Scanning all files in directory

If you want to scan all files in a given directory, you can use the following shell snippet:

FILES=($(ls *.yaml)); kubent ${FILES[@]/#/-f} --helm3=false -c=false


The simplest way to build kubent is:

# Clone the repository
git clone
cd kube-no-trouble/
# Build
go build -o bin/kubent cmd/kubent/main.go

Otherwise there’s Makefile

$ make
all                            Cean, build and pack
help                           Prints list of tasks
build                          Build binary
generate                       Go generate
release-artifacts              Create release artifacts
clean                          Clean build artifacts

Commit messages

We enforce simple version of Conventional Commits in the form:

<type>: <summary>

[optional body]

[optional footer(s)]

Where type is one of:

  • build - Affects build and/or build system
  • chore - Other non-functional changes
  • ci - Affects CI (e.g. GitHub actions)
  • dep - Dependency update
  • docs - Documentation only change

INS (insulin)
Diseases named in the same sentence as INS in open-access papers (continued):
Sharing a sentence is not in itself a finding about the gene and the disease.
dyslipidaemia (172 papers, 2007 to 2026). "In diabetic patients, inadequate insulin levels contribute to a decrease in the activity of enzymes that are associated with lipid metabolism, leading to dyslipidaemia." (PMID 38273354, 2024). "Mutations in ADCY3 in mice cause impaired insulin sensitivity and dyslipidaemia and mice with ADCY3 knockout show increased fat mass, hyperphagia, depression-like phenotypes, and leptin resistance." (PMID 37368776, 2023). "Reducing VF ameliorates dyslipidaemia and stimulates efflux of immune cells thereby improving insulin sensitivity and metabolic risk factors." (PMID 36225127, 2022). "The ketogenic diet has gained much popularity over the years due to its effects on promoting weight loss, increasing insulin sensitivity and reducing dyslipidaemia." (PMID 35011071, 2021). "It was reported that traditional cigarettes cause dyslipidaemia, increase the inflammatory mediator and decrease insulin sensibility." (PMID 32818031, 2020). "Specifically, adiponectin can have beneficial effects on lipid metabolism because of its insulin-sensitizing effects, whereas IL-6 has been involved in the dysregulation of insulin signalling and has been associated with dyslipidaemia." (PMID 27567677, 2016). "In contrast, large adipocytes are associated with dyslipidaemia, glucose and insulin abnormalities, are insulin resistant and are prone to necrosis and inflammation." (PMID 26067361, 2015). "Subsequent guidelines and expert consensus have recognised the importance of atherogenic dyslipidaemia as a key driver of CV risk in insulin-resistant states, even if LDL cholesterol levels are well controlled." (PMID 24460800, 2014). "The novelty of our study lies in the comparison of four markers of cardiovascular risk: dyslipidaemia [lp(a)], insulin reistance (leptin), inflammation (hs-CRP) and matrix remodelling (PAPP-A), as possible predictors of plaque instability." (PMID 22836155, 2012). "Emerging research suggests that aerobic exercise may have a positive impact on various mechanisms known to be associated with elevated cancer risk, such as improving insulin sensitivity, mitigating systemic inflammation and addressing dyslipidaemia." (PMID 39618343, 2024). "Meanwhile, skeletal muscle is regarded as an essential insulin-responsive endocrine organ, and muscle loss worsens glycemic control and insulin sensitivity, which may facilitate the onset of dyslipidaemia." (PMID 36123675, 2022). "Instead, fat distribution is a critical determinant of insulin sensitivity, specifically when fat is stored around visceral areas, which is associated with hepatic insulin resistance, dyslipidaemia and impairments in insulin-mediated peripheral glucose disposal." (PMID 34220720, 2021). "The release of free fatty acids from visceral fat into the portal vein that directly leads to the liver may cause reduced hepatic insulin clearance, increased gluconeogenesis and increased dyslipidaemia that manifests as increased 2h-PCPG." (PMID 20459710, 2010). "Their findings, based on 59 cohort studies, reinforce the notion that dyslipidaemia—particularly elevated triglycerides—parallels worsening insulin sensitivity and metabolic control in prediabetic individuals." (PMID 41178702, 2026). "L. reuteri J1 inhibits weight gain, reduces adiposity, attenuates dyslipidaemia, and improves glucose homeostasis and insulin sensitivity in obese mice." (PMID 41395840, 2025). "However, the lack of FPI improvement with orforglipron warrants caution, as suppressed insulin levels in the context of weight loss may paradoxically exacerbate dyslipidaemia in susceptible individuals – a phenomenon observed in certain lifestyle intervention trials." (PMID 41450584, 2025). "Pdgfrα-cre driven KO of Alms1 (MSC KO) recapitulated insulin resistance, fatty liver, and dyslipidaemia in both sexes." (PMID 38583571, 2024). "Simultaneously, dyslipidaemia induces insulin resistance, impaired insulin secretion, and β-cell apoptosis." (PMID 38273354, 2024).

• feat - A new feature
  • fix - A bug fix
  • ref - Code refactoring without functionality change
  • style - Formatting changes
  • test - Adding/changing tests

Use imperative, present tense (Add, not ~Added~), capitalize first letter of summary, no dot at the and. The body and footer are optional. Relevant GitHub issues should be referenced in the footer in the form Fixes #123, fixes #456.


Changelog is generated automatically based on merged PRs using changelog-gen. Template can be found in scripts/changelog.tmpl.

PRs are categorized based on their labels, into following sections:

  • Announcements - announcement label
  • Breaking Changes - breaking-change label
  • Features - feature label
  • Changes - change label
  • Fixes - fix label
  • Internal/Other - everything else

PR can be excluded from changelog with no-release-note label. PR title is used by default, however, the copy can be customized by including following block in the PR body:

This is an example release note!

Issues and Contributions

Please open any issues and/or PRs against repository.

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Feedback and contributions are always welcome!


Last updated on 20 Oct 2023
Published on 20 Oct 2023